Our winter storm is shattering records. 17.1" of snow fell in Lexington and that's the most ever recorded during a two day snowstorm. We've had 32.1" of snow in the last 17 days.
FRANKFORT, Ky. (AP) - Law enforcement officials say a drought
has caused a sharp decrease in marijuana production this year.
The drought has left plants that should be 10 feet tall so puny
that Sheriff Garrett Roberts and his deputies in eastern Kentucky's
Lawrence County simply pull them up.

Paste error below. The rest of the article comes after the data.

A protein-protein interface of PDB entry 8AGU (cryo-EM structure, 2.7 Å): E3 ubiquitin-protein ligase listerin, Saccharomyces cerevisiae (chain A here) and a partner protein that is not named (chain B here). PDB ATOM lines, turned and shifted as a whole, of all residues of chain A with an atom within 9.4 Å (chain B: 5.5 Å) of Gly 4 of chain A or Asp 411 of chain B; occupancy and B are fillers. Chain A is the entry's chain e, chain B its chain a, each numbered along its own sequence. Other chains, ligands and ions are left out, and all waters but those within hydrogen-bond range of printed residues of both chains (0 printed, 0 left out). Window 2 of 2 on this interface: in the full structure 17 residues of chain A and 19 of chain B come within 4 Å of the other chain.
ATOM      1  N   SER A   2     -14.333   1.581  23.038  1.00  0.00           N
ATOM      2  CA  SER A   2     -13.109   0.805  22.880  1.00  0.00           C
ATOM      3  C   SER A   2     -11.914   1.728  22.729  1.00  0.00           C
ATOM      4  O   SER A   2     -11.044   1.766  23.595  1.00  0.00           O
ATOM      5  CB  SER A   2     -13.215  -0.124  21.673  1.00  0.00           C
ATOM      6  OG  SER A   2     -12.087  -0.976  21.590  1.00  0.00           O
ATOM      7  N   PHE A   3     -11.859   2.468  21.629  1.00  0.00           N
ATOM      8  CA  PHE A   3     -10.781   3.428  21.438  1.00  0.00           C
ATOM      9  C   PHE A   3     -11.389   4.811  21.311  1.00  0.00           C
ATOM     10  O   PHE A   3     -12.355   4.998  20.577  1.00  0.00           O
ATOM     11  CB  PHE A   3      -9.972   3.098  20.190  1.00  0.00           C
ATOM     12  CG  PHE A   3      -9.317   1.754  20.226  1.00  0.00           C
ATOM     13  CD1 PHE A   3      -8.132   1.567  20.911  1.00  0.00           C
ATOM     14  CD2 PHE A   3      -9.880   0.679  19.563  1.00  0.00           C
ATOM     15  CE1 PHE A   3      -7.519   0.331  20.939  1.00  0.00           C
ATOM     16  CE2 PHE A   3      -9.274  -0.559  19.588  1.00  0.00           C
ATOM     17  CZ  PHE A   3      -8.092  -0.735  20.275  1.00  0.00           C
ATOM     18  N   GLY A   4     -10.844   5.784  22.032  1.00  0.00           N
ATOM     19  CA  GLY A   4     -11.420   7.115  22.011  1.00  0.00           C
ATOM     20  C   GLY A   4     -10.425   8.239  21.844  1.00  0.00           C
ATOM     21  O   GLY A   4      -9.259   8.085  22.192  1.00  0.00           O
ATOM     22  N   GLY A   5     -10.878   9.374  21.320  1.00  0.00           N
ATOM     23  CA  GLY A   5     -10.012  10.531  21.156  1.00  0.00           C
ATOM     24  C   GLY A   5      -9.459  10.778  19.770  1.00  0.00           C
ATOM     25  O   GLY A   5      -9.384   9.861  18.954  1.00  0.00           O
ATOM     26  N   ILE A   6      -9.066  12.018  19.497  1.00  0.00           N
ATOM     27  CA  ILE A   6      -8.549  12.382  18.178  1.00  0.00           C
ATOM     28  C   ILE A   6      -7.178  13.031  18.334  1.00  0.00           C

State police Lieutenant Ed Shemelya is head of Kentucky's
marijuana-eradication program. He says the weather has been the
growers' worst nightmare this year.
State police say they've confiscated nearly 190,000 fewer plants
than they did last year. And the ones they have collected yielded
only about half the usual amount of the buds that growers sell as
DEA agent Tony King says he expects the price of the drug to
increase since the supply has decreased.
The U.S. Drug Enforcement Administration ranked Kentucky second
last year behind California in the number of illegal marijuana
(Copyright 2007 by The Associated Press. All Rights Reserved.)